Tiger Musky will hit just about anything....if you are going to hunt the tigers, below is a list of some basic equipment and releasing activities that will help in the survival rate of caught fish.
Basic EquipmentMuskie tackle often consists of a heavy-action casting rod and a bait-casting reel loaded with 50- to 80-pound test braided line. Always use a steel leader to prevent muskie from cutting the line with their razor-sharp teeth. A large pair of long-nose pliers and strong, sharp hook cutters will help unhook the muskie quickly. A LARGE landing net is important when landing muskie. Polarized sunglasses are recommended to improve your chances of spotting a following muskie.
Tips on Releasing muskie
- Only play the fish long enough to easily land. Playing a muskie to complete exhaustion can make it difficult to revive.
- Whenever possible, release the fish while it is still in the water. If you use a large landing net, once netted, leave the fish in the water while still in the net so it can continue to breath. Beware, the muskie's sharp teeth and it's powerful body can thrash without warning and cause damage to you or the fish. Use long pliers to remove the hooks, cutting the hooks which can not be removed easily. Barbless hooks make hook removal much easier.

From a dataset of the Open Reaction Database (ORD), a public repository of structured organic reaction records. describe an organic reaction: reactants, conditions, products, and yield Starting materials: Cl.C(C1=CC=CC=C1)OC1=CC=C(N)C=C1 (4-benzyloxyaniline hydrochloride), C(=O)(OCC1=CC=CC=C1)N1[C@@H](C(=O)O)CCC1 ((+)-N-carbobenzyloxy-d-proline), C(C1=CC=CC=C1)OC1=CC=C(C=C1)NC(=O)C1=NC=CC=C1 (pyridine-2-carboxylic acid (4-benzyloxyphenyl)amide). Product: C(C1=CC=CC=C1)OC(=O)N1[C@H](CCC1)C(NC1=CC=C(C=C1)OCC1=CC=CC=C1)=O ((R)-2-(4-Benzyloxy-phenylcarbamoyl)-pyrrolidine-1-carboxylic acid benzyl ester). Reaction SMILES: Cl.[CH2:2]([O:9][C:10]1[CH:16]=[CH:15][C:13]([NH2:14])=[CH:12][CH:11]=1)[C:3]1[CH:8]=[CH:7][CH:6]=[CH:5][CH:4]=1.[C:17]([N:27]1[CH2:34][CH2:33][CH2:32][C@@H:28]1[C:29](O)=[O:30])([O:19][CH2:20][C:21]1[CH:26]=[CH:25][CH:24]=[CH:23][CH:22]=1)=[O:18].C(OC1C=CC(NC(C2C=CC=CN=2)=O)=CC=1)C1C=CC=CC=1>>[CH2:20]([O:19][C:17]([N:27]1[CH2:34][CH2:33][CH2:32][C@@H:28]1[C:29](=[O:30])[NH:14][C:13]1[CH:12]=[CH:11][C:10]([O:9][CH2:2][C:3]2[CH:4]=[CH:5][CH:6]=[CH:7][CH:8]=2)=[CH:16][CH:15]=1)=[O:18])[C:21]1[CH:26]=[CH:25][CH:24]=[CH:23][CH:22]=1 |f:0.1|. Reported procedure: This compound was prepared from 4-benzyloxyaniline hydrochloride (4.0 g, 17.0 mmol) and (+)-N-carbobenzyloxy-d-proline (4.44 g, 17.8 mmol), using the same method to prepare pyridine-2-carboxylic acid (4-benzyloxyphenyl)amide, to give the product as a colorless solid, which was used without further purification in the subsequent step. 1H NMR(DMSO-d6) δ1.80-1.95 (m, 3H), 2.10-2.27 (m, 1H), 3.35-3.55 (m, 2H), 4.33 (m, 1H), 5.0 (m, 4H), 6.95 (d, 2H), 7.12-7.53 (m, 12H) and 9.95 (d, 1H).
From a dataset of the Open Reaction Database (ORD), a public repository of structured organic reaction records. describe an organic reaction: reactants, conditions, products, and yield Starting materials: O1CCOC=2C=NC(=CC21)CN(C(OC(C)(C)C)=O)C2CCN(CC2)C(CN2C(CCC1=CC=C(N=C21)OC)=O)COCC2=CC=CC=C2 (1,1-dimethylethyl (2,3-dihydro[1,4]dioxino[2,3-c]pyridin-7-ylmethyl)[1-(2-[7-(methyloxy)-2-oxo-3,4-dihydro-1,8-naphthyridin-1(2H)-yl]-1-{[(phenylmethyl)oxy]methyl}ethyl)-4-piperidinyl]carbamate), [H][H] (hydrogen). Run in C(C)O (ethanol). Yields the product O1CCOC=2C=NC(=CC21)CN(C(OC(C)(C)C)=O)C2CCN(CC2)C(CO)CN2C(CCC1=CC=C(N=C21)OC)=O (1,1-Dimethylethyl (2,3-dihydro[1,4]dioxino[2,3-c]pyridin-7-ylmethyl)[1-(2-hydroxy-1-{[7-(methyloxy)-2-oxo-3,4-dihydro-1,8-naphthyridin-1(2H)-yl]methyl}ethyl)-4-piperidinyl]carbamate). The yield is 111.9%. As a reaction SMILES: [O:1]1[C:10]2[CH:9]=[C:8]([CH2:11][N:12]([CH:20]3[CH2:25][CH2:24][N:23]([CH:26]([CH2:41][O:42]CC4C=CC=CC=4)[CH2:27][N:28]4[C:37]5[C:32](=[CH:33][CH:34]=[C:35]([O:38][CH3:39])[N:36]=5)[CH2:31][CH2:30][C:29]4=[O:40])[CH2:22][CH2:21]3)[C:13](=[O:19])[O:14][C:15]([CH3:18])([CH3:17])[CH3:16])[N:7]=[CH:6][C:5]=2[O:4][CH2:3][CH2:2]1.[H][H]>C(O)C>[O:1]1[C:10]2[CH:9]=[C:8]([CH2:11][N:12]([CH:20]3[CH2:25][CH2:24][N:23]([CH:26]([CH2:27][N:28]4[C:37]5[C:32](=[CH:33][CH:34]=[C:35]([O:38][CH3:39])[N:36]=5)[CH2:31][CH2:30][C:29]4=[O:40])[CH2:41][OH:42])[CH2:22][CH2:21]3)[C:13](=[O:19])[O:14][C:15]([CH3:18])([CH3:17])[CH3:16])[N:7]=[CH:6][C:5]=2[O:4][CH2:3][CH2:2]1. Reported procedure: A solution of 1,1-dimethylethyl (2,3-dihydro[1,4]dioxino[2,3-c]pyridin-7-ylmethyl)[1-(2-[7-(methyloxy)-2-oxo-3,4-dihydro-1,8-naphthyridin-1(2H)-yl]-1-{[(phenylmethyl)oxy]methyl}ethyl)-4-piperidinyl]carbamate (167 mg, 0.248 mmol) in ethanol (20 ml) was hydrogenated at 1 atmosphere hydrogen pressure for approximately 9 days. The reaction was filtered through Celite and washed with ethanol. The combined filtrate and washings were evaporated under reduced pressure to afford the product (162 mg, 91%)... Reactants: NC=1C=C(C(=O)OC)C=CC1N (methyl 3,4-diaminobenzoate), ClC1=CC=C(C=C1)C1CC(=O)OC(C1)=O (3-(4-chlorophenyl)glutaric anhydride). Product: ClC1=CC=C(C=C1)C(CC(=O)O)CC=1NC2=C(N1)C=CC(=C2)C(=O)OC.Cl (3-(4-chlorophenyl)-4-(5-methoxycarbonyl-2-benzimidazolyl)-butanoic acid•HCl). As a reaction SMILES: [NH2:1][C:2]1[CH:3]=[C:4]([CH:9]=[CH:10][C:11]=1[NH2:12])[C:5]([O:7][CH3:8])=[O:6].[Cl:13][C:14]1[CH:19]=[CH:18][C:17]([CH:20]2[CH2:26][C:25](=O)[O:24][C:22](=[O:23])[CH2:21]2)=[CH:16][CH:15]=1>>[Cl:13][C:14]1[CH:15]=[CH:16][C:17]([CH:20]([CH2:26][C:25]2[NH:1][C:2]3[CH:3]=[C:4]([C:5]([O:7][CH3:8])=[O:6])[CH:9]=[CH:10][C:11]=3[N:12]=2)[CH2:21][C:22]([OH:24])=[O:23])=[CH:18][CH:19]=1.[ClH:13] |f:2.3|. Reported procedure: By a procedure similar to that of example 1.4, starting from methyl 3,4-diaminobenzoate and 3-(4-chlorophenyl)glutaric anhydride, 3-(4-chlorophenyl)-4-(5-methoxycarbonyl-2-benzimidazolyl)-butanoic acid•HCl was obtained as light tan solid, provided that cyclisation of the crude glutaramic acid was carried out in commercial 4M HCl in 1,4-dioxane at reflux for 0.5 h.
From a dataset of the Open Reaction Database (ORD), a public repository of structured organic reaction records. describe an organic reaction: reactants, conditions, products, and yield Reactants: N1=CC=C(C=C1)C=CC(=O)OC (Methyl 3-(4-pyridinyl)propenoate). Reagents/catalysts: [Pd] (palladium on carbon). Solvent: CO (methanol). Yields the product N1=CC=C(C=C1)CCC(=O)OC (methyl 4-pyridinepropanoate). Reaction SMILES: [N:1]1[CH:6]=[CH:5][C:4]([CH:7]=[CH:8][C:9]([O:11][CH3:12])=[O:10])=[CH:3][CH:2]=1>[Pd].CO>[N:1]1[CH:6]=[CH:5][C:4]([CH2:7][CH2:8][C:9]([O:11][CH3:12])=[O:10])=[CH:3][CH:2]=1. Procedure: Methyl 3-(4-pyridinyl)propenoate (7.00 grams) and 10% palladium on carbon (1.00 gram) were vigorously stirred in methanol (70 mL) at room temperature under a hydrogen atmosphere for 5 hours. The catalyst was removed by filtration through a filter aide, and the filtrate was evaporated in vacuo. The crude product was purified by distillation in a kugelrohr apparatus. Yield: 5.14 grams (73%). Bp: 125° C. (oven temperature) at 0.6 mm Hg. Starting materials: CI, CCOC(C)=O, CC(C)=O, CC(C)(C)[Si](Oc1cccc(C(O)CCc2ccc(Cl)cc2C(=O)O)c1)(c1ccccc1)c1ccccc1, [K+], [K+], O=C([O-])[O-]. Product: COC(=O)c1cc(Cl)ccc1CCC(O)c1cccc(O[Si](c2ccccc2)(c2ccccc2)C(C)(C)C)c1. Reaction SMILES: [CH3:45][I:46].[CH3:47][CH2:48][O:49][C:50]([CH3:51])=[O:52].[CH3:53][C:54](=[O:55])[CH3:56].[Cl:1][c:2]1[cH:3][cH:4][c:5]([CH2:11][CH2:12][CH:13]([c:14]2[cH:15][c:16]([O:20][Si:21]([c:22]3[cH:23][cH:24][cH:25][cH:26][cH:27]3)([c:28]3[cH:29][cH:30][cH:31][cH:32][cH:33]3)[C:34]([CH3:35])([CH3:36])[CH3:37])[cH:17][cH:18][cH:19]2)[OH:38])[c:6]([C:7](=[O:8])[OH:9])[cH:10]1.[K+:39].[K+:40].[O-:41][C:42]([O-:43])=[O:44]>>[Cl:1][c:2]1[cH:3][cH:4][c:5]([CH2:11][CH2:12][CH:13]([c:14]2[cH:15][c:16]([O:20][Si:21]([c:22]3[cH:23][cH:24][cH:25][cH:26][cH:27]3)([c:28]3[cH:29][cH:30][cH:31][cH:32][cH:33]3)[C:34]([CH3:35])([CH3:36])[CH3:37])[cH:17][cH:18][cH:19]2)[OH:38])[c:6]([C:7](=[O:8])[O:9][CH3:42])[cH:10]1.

- Do not keep the muskie out of the water for a lengthy picture-taking session. A ruler taped to the outside of the boat will allow for rapid measurement and release. Weights can be derived from length-weight charts. You can estimate the weight of your muskie using the following formula (length x girth x girth/800=estimated weight). Length and weight are measured in inches and girth is measured at the thickest part of the muskie.
- Never hold the fish by the eye sockets or gills.
- Hold the unhooked muskie horizontally while supporting the belly with one hand. This will prevent the muscles and vertebrae from being separated or broken.
- To release the fish, hold the muskie in the water horizontally. When the muskie is revived, it will swim out of your hands.
Moderation is overrated.